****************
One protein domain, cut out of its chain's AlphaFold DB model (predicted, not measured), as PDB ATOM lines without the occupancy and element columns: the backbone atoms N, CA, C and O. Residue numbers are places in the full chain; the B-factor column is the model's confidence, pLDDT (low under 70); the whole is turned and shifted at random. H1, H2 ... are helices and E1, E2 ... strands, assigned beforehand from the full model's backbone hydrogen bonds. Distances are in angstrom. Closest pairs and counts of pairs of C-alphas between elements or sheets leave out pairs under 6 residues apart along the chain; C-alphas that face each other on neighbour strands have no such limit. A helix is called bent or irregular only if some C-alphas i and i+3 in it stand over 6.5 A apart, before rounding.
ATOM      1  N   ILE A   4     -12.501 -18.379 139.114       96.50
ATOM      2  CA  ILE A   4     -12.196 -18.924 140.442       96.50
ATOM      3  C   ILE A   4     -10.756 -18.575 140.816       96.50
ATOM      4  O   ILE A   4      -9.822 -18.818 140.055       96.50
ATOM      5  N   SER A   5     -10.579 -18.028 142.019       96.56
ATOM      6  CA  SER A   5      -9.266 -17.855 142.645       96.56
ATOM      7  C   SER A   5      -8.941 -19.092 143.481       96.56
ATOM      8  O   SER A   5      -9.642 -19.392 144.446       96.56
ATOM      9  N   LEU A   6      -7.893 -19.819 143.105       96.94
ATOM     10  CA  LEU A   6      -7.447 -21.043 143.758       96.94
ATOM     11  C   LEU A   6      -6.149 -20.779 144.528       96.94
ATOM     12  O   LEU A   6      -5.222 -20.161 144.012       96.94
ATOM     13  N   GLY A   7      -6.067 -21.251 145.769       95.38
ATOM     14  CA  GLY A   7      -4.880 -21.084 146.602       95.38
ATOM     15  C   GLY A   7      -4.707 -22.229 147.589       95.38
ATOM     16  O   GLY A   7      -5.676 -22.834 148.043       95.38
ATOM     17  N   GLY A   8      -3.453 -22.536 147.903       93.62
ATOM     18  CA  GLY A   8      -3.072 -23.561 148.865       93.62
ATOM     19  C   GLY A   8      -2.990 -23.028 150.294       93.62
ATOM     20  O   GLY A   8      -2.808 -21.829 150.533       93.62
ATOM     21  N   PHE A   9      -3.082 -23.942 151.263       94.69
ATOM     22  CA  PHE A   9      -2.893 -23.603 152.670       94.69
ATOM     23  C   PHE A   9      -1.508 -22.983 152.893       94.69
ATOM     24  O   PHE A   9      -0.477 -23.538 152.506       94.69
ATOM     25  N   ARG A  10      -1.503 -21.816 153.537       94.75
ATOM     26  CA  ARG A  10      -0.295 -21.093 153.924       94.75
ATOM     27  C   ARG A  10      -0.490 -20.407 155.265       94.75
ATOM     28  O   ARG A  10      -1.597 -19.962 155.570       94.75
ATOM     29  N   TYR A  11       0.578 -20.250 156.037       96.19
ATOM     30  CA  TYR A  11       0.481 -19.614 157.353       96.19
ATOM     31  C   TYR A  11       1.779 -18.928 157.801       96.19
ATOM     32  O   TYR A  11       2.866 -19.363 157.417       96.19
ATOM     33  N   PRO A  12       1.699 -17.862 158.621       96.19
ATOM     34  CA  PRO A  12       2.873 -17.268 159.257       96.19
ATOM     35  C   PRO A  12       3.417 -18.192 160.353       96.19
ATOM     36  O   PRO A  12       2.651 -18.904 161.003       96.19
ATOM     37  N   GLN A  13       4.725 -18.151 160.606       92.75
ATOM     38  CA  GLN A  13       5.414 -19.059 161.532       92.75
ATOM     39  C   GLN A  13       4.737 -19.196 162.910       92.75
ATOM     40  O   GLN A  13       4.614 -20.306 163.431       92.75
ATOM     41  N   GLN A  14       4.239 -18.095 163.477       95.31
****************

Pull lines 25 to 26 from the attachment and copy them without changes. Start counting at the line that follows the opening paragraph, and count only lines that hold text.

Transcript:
ATOM     25  N   ARG A  10      -1.503 -21.816 153.537       94.75
ATOM     26  CA  ARG A  10      -0.295 -21.093 153.924       94.75